And the Winner is …

+ Nobody won.

That is the only conclusion that can be drawn from the chaotic events in Thailand over the past few days.


Certainly … 

+ Not the red-shirted

… United Front for Democracy against Dictatorship (UDD), whose attempted uprising degenerated into a series of chaotic clashes with the army that left a wake of destruction on the streets of Bangkok.


+ Not Prime Minister Abhisit Vejjajiva either.

Although he clawed back a lot of his authority through the successful military operation to disperse the UDD protesters, the promise he made on taking office four months ago to promote reconciliation in his country now looks hollow.


+ Not the army,

which carried out the unpleasant task of clearing the streets with growing confidence, and surprisingly light casualties.


Its decision to suppress these protesters, when it did nothing about the equally damaging actions of the yellow-shirted People’s Alliance for Democracy (PAD) last year, makes a mockery of its claim to be a neutral force.


That and the 2006 coup that deposed Thaksin Shinawatra have irrevocably tarnished its image with a sizable part of the Thai population.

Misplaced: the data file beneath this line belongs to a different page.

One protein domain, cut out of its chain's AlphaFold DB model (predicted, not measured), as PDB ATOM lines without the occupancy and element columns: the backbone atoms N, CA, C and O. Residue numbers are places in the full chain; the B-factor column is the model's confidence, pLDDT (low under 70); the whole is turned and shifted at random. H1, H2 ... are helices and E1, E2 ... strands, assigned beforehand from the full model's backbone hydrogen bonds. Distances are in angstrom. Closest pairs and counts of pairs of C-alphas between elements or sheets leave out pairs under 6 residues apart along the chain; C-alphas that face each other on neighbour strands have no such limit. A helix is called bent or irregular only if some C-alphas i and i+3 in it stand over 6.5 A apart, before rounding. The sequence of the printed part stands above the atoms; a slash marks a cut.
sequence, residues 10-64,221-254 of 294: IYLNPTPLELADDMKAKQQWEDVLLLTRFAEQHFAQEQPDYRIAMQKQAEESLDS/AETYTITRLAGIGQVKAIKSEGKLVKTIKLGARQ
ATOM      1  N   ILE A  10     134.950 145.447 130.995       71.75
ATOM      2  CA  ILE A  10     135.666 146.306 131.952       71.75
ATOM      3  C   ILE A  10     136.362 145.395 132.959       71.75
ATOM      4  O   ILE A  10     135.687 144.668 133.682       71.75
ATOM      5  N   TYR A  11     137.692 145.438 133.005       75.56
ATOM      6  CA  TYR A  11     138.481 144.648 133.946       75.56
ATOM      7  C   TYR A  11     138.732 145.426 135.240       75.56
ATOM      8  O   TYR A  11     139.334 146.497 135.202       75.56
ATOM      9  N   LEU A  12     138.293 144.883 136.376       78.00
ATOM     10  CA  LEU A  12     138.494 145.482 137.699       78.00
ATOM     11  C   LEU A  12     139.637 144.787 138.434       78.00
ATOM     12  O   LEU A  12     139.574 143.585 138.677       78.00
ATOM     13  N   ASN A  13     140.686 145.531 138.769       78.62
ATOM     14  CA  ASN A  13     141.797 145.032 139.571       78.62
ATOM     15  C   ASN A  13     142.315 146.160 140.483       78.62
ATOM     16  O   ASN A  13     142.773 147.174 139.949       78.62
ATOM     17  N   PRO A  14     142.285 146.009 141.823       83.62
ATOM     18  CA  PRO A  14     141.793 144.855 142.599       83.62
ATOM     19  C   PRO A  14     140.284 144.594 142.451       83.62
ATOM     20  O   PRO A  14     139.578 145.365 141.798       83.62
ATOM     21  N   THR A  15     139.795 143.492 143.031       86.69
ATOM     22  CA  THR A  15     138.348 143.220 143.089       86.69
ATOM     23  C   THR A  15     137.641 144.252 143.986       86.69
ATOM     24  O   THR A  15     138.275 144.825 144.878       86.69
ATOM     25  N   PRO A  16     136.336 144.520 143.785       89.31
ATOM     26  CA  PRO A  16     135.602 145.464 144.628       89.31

+ Not the police,

who are now such a diminished and demoralised force that almost no-one in Thailand expected them to play any role in the recent disorder.


When confronted by a few thousand unarmed protesters at the Asian summit in Pattaya, they offered only token resistance. In Bangkok they were essentially invisible. Without a functioning police force, the rule of law that Mr Abhisit has talked of so often becomes very precarious.


+ And finally, not Thaksin Shinawatra, 

whose melodramatic call for a people’s uprising fell flat, and who is still stuck in exile, without a secure place of refuge.


No Winners in Thailand’s Crisis  

By Jonathan Head BBC News, Bangkok